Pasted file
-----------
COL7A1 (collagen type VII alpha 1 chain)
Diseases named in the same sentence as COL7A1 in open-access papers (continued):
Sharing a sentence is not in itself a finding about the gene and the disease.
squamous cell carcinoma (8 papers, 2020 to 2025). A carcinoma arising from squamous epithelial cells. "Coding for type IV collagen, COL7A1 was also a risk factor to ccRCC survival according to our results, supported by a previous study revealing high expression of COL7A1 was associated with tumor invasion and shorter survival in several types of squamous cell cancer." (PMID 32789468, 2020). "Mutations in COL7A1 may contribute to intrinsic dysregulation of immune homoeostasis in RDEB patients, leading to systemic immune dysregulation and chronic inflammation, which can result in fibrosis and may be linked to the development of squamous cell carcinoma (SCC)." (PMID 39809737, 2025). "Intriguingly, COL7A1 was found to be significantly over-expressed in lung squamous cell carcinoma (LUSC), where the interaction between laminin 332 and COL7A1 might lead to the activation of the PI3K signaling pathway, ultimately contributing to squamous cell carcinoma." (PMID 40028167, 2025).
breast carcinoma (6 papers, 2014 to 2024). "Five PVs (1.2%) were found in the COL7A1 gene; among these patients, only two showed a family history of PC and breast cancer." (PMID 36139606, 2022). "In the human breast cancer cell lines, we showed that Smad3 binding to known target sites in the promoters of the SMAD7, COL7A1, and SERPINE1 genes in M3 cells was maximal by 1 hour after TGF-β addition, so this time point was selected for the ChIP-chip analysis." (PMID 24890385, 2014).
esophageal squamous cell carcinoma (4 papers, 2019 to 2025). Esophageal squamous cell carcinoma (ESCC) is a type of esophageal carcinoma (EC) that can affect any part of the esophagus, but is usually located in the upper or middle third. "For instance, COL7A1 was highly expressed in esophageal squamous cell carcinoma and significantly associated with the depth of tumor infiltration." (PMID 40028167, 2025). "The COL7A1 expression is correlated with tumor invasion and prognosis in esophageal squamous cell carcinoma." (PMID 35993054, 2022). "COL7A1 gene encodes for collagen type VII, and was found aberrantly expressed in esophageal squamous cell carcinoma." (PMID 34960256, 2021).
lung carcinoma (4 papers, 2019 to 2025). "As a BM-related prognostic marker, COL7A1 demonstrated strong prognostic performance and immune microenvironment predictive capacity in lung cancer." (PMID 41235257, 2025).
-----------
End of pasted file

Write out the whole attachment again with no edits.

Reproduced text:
COL7A1 (collagen type VII alpha 1 chain)
Diseases named in the same sentence as COL7A1 in open-access papers (continued):
Sharing a sentence is not in itself a finding about the gene and the disease.
squamous cell carcinoma (8 papers, 2020 to 2025). A carcinoma arising from squamous epithelial cells. "Coding for type IV collagen, COL7A1 was also a risk factor to ccRCC survival according to our results, supported by a previous study revealing high expression of COL7A1 was associated with tumor invasion and shorter survival in several types of squamous cell cancer." (PMID 32789468, 2020). "Mutations in COL7A1 may contribute to intrinsic dysregulation of immune homoeostasis in RDEB patients, leading to systemic immune dysregulation and chronic inflammation, which can result in fibrosis and may be linked to the development of squamous cell carcinoma (SCC)." (PMID 39809737, 2025). "Intriguingly, COL7A1 was found to be significantly over-expressed in lung squamous cell carcinoma (LUSC), where the interaction between laminin 332 and COL7A1 might lead to the activation of the PI3K signaling pathway, ultimately contributing to squamous cell carcinoma." (PMID 40028167, 2025).
breast carcinoma (6 papers, 2014 to 2024). "Five PVs (1.2%) were found in the COL7A1 gene; among these patients, only two showed a family history of PC and breast cancer." (PMID 36139606, 2022). "In the human breast cancer cell lines, we showed that Smad3 binding to known target sites in the promoters of the SMAD7, COL7A1, and SERPINE1 genes in M3 cells was maximal by 1 hour after TGF-β addition, so this time point was selected for the ChIP-chip analysis." (PMID 24890385, 2014).
esophageal squamous cell carcinoma (4 papers, 2019 to 2025). Esophageal squamous cell carcinoma (ESCC) is a type of esophageal carcinoma (EC) that can affect any part of the esophagus, but is usually located in the upper or middle third. "For instance, COL7A1 was highly expressed in esophageal squamous cell carcinoma and significantly associated with the depth of tumor infiltration." (PMID 40028167, 2025). "The COL7A1 expression is correlated with tumor invasion and prognosis in esophageal squamous cell carcinoma." (PMID 35993054, 2022). "COL7A1 gene encodes for collagen type VII, and was found aberrantly expressed in esophageal squamous cell carcinoma." (PMID 34960256, 2021).
lung carcinoma (4 papers, 2019 to 2025). "As a BM-related prognostic marker, COL7A1 demonstrated strong prognostic performance and immune microenvironment predictive capacity in lung cancer." (PMID 41235257, 2025).